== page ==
Obama and Merkel talk policy and war in Washington
Speaking at a press conference after their talk, Obama stated that the US expects Germany to get behind a plan for a third bailout of debt-laden Greece in order to stabilize the euro, adding the American economy depends on a resolution to Greece’s problems.
“We think it would be disastrous for us to see an uncontrolled spiral and default in Europe because that could trigger a whole range of other events,” said Obama.
Merkel noted that Germany understands its responsibilities and added in a very diplomatic manner that everyone should mind their own business.
“Concerning the situation in the US, I think each and every one has to deal with his or her own problems,” said Merkel. “We in Europe have our hands full already with what we need to do, and I'm absolutely convinced that as we showed our responsibility, so will the United States of America.”
Merkel has long been resisting Obama’s calls for cash assistance to help the poorer members of the EU cover their losses from unsustainable social welfare programs. Merkel is calling for more international participation in dealing with the European debt crisis, which threatens to add tremendous uncertainty to the world economy.
The two leaders were also expected to discuss NATO operations in Afghanistan and Libya and the democratic revolutions in Tunisia and Egypt.
On the economic agenda, Merkel and Obama discussed US-German trade and the possible future head of the International Monetary Fund.
The pomp-filled reception at the White House began with a salute for Merkel.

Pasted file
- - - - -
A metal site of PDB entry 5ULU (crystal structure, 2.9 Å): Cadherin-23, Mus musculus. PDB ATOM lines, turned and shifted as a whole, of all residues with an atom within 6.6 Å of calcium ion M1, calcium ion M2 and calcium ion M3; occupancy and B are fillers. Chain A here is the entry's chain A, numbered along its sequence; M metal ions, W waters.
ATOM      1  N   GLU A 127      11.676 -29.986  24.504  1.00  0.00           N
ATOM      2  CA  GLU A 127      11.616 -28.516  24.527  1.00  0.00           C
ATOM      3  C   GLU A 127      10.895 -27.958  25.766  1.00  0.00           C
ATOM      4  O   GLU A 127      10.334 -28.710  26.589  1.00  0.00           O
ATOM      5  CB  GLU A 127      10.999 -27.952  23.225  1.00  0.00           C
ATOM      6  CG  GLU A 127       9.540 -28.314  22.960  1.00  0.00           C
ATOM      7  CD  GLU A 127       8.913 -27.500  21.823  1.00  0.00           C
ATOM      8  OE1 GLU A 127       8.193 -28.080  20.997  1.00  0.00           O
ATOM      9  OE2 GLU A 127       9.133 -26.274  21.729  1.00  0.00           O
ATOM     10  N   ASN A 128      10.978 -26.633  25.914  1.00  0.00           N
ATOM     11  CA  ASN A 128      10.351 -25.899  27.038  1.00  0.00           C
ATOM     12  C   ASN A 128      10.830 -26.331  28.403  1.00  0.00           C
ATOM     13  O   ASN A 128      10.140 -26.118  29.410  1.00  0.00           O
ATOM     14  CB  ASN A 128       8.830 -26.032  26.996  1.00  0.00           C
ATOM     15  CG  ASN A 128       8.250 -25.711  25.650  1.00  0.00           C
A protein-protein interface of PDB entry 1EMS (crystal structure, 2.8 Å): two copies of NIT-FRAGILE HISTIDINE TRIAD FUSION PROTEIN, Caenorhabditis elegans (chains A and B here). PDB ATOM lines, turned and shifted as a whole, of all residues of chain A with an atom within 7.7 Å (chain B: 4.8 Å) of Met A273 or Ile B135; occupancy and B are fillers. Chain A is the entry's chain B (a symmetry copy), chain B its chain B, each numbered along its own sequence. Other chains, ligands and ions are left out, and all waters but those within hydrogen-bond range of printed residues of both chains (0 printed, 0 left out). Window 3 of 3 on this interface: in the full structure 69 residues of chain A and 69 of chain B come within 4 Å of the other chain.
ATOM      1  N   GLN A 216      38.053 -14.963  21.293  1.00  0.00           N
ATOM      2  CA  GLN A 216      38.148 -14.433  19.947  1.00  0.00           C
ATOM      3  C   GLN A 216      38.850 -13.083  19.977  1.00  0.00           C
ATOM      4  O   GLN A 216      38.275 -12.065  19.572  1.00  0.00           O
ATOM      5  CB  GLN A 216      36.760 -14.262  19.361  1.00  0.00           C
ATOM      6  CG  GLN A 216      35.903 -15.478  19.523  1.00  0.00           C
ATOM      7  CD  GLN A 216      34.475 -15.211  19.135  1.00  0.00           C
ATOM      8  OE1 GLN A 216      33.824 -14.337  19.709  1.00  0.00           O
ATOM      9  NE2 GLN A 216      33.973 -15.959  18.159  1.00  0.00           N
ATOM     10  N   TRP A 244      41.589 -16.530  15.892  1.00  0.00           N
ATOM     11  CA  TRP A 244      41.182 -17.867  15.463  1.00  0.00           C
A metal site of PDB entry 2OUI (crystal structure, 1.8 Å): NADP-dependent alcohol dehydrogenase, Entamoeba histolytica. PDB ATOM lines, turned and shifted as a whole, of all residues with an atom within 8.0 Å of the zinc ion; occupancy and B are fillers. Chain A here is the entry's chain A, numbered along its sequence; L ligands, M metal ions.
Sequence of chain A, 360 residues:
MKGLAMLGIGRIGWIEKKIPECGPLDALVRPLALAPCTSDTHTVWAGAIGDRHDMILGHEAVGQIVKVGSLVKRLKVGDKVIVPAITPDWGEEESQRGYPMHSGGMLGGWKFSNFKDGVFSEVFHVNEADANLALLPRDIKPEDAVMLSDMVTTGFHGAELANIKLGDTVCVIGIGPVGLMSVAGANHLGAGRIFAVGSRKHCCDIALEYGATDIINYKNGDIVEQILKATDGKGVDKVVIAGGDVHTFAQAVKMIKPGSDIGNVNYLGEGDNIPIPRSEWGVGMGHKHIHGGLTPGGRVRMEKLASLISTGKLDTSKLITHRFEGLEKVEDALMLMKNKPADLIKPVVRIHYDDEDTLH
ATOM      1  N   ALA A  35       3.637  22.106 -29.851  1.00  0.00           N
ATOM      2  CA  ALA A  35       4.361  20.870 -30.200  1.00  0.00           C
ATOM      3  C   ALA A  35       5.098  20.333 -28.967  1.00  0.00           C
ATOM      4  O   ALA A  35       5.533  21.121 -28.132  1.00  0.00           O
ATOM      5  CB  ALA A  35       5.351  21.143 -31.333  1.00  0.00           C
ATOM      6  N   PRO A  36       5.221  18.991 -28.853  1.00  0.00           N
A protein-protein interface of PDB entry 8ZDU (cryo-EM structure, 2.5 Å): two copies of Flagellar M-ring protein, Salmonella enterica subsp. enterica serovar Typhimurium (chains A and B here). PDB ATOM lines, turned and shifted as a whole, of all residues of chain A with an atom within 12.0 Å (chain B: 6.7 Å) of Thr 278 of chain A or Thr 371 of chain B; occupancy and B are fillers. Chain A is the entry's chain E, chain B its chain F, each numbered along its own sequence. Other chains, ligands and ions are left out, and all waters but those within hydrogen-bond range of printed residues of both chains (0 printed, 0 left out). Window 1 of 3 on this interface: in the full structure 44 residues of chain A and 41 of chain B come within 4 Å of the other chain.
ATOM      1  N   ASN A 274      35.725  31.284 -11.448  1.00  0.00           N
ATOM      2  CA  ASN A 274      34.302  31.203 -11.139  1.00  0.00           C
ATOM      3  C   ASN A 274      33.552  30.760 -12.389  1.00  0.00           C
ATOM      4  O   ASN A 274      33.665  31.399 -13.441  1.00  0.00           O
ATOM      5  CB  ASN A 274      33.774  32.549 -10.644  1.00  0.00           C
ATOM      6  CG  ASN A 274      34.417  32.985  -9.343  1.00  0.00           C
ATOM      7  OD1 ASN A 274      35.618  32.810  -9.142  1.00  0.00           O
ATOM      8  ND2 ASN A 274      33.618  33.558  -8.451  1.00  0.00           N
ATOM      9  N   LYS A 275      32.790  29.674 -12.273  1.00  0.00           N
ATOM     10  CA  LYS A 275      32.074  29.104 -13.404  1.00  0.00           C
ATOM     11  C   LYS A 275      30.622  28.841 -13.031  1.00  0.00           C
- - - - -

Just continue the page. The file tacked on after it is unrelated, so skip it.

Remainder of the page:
Later during the visit, Obama plans to award Merkel the Presidential Medal of Freedom.
Merkel arrived in Washington on Monday for a visit aimed at improving and developing relations between the US and Germany. Obama welcomed the German leader with a dinner at a fancy restaurant in Washington's historic Georgetown neighborhood.
Rift between US and Germany getting deeper
At the press conference, both leaders were rather evasive when addressing some tricky issues, and tried to concentrate on coordinating efforts and other positive rhetoric. However, some doubt that it may lead to a significant improvement in bilateral relations, as the two countries stand more divided than ever on the most important issues.
Regarding NATO involvement in Libya, Germany chose to abstain from the vote at the UN Security Council on the no-fly zone over Libya.
Germany also plans to abolish nuclear energy, as opposed to the US which is expanding its nuclear power plants.
When Angela Merkel became chancellor in 2005, she was expected to be quite a pro-American leader. However, with the wars in Afghanistan and Iraq, her support for the United States faded.
Although on the surface the relations between the US and Germany remain friendly, some analysts say that with the new developments in the world – all the new revolutions and wars – the rift between Washington and Berlin is getting deeper.
Mark Weisbrot from the Center for Economic and Policy Research believes it is understandable why many people in Germany, along with Merkel, do not want to constantly support Europe’s struggling economies the way the US wants them to.
“In fact, if you look at it more closely, it’s the big banks that are really being bailed out, so a lot of this resentment is not right wing, it’s very understandable,” he said.
“You can see Obama’s pressing for this, because he just wants the problem to be papered over and kicked down the road, but it’s not as easy for the German government to go along with that,” added Weisbrot.